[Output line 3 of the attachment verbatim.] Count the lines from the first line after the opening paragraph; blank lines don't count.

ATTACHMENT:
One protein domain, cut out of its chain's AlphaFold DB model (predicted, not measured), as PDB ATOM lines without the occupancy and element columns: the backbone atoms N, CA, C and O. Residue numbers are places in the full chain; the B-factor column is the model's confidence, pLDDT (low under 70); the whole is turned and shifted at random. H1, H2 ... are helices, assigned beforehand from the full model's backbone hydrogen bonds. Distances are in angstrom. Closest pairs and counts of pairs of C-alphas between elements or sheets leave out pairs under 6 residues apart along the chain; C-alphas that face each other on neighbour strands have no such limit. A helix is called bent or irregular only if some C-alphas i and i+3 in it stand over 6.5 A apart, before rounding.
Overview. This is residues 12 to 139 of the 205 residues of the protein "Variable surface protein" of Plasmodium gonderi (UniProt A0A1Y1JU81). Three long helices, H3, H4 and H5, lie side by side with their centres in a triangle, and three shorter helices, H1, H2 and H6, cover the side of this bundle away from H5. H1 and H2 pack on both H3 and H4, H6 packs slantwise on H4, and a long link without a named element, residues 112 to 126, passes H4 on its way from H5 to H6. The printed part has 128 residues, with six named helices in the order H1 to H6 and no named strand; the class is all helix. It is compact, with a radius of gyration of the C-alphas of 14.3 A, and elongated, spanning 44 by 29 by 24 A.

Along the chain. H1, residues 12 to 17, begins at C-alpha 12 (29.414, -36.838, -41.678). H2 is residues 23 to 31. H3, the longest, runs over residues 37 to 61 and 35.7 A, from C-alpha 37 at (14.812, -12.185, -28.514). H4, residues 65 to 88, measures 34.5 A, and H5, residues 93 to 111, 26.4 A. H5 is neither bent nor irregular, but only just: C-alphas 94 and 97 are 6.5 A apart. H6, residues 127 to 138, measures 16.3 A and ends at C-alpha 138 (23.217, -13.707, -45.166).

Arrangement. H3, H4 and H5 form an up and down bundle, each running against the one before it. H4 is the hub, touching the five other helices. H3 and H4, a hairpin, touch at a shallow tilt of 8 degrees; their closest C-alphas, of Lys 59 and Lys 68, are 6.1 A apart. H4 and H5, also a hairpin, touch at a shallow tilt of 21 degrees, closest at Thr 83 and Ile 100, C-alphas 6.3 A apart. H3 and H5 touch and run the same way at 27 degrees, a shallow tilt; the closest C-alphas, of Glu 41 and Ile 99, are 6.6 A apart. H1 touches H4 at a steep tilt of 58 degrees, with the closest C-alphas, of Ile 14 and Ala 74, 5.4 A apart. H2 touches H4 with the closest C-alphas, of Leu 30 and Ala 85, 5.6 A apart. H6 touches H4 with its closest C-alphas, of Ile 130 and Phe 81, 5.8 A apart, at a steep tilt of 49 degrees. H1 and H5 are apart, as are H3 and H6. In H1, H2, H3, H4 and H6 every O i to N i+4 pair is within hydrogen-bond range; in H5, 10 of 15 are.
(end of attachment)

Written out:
Arrangement. H3, H4 and H5 form an up and down bundle, each running against the one before it. H4 is the hub, touching the five other helices. H3 and H4, a hairpin, touch at a shallow tilt of 8 degrees; their closest C-alphas, of Lys 59 and Lys 68, are 6.1 A apart. H4 and H5, also a hairpin, touch at a shallow tilt of 21 degrees, closest at Thr 83 and Ile 100, C-alphas 6.3 A apart. H3 and H5 touch and run the same way at 27 degrees, a shallow tilt; the closest C-alphas, of Glu 41 and Ile 99, are 6.6 A apart. H1 touches H4 at a steep tilt of 58 degrees, with the closest C-alphas, of Ile 14 and Ala 74, 5.4 A apart. H2 touches H4 with the closest C-alphas, of Leu 30 and Ala 85, 5.6 A apart. H6 touches H4 with its closest C-alphas, of Ile 130 and Phe 81, 5.8 A apart, at a steep tilt of 49 degrees. H1 and H5 are apart, as are H3 and H6. In H1, H2, H3, H4 and H6 every O i to N i+4 pair is within hydrogen-bond range; in H5, 10 of 15 are.